The patient was investigated for associated vasculitis and prothrombotic tendency. The clotting screen was normal prior to heparinization, with a Prothrombin Time (PT) of 14 seconds and INR of 1.6 and APTT of 25 seconds and platelets were in the normal range. Patient improved. Pain was relieved. Leg swelling decreased. A repeat Doppler done after seven days revealed echogenic thrombus with absent colour flow in common and superficial femoral vein. However Popliteal vein and distal end of external Iliac vein showed partial thrombus with partial filling and augmentation on distal compression.

His thrombophilia profile revealed reduction of Protein S to 38.5%. Protein C was normal. Factor V Leiden mutation, prothrombin gene mutation and MTHFR gene mutation was not detected. D-dimer was raised to 11.35 mg/l. ASO titre was also raised to 583 IU/ml showing co-infection with Streptococcus bacteria. Antiphospholipid panel revealed a rise in IgM antibody 16.36 MPL-U/ml.

The patient was under close follow up. A repeat vascular doppller was done after six months which revealed complete resolution of deep vein thrombus. Thrombophilia profile done later also revealed normal Protein S value. D-dimer and ASO titre was also touched normal value.

Discussion

Chicken pox commonly occurs in children. It is rare in adults. 90% of population is seropositive by the age of fifteen. In adults secondary infection of vesicles are common. Pneumonitis occurs in 6% of infected adults. Treatment options include symptomatic treatment of itch with lotions plus antipyretic treatment with immunoglobulin and antivirals reserved for serious disease. Acyclovir a DNA polymerase inhibitor, has been shown to shorten the disease course, reducing the number of days with fever and the number of days with lesions in otherwise immune competent adolescents. Treatment with acyclovir does not significantly reduce complications associated with it [1]. Intravenous acyclovir is recommended in adults presenting with signs of complicated chickenpox [2]. Thrombotic complications are extremely rare in varicella zoster infection. Few case of varicella complicated with thrombotic complications namely purpura fulminans, necrotic vasculitis, stroke and deep vein thrombosis has been reported but deep vein thrombosis in adult is scarce in world literature. Varicella associated purpura fulminans and DVT-a pediatric case report published in a French journal [3]. This case report illustrates the pathophysiology of DVT occurring in a patient of chicken pox disease to be acquired protein C and S deficiencies and emphasizes the importance of thrombophilia testing. During recovery from varicella D Angelo et al first reported the occurrence of thrombosis with a transient deficiency of Protein S ascribed to the presence of a circulating auto antibody to the protein [4]. Since then a few reports have confirmed the presence the presence of anti-PS antibodies after varicella associated with severe thrombotic complications [5].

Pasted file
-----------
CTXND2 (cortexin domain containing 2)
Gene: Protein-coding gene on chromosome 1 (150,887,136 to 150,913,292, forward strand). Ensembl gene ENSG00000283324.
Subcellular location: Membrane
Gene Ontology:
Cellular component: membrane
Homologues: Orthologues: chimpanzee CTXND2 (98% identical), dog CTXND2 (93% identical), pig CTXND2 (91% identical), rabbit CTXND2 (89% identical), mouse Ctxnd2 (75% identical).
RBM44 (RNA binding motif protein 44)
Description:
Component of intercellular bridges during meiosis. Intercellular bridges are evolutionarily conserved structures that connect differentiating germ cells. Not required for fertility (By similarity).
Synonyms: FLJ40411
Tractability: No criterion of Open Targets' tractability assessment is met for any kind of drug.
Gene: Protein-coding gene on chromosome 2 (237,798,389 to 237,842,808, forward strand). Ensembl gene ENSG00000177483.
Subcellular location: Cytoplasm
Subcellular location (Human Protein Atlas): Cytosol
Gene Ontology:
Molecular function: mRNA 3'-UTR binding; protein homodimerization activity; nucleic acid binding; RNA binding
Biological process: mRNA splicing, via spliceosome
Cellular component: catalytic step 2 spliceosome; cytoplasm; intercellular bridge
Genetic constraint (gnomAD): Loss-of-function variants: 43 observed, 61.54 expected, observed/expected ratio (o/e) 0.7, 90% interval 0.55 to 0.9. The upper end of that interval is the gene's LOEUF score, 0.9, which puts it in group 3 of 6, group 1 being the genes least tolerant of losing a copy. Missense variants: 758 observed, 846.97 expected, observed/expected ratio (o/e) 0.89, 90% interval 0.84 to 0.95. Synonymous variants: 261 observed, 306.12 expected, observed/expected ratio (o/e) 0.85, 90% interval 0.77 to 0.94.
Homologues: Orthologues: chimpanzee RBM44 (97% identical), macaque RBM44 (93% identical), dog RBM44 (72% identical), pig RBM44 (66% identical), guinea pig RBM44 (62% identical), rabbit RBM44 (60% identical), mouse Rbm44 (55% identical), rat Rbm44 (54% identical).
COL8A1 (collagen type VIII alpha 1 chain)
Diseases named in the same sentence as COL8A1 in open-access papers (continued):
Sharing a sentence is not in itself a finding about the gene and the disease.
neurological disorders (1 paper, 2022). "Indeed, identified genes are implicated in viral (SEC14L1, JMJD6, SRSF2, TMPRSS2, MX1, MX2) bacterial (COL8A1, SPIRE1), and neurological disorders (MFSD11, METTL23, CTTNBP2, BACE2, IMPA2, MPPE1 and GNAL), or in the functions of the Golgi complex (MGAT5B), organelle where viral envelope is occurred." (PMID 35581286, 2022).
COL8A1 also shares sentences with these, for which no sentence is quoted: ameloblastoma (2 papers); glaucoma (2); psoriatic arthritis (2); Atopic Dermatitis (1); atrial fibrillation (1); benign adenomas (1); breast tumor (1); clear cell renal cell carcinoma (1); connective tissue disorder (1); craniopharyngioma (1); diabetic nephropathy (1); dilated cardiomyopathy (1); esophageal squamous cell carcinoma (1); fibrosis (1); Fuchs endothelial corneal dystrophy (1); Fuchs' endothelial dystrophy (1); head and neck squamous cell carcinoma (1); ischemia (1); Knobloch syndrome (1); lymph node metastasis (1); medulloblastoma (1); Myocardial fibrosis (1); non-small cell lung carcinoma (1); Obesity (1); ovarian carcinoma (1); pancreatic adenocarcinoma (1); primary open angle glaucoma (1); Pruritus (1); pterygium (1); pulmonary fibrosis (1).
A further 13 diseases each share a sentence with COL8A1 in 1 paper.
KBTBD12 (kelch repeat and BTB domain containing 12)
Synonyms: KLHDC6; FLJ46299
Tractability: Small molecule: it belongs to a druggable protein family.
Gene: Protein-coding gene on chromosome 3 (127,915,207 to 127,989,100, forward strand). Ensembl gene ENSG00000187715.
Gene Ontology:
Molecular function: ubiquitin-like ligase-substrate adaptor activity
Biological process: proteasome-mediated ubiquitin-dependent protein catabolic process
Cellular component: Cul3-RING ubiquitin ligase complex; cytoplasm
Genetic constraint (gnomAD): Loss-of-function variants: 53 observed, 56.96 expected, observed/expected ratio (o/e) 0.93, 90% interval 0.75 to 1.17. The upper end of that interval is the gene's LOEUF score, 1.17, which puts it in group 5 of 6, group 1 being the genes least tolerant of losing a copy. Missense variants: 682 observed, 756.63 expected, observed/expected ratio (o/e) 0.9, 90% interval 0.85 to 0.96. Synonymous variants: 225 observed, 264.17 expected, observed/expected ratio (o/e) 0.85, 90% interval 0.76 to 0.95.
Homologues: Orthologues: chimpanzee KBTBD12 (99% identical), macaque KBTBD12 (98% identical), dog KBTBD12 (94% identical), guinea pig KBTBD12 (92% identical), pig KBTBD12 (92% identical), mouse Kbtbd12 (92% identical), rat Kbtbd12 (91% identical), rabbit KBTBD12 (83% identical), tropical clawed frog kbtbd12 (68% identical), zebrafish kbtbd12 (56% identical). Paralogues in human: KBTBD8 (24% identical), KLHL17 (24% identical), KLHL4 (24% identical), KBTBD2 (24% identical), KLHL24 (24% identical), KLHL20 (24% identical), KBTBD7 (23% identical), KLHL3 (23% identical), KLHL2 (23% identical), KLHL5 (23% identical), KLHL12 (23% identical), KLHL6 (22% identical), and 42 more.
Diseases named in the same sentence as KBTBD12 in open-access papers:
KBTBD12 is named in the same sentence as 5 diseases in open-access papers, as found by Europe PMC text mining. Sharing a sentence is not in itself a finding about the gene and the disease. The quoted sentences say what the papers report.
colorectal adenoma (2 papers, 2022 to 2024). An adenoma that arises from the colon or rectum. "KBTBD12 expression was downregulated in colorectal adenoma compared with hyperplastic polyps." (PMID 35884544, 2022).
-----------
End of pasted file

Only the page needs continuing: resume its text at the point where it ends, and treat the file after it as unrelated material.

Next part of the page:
There are still many unresolved issues concerning the dramatic thromboembolic complications after varicella. The first one deals with the origin of such autoantibodies. It is possible that there is epitope mimicry between the infecting virus and Protein S. Many authors have found that the severity of clinical manifestations correlated with the concentrations of anti-PS antibodies and the severity of PS deficiency [6]. In our patient PS was 38.5%. It is also possible that co-infection with another infectious agent plays a role; i.e., co-infection with streptococcus is frequently reported as is there in our case. Another explanation could be, as in our patient and in other reports, the simultaneous presence of antiphospholipid antibodies (aPL) [7]. This raises the hypothesis of a very robust but transient and nonspecific immunologic response following varicella. Minick et al. first noted that viruses may induce atherosclerosis and a relationship was proposed between viruses, vasculitis and possibly thrombosis [8]. Ali et al. described a case of ileofemoral vein thrombosis in a patient with chicken pox and considered this a direct result of VZV infection [9]. VZV infection has been found to induce endothelial damage in blood vessels. Virus in the vessel wall may induce a noncytolytic infection of smooth muscle cells in the media and functional damage to the vascular endothelium. This may result in thrombosis.

Conclusion

Our case demonstrates that deep vein thrombosis can occur in varicella zoster virus infection. A rapid diagnosis is essential for the proper management of the patient. The exact pathophysiology is not known. Probably a transient deficiency of protein C, protein S, coinfection with other viral infection, direct invasion of virus in venous endothelial wall with damage to endothelium leading to thrombosis could be the cause.

References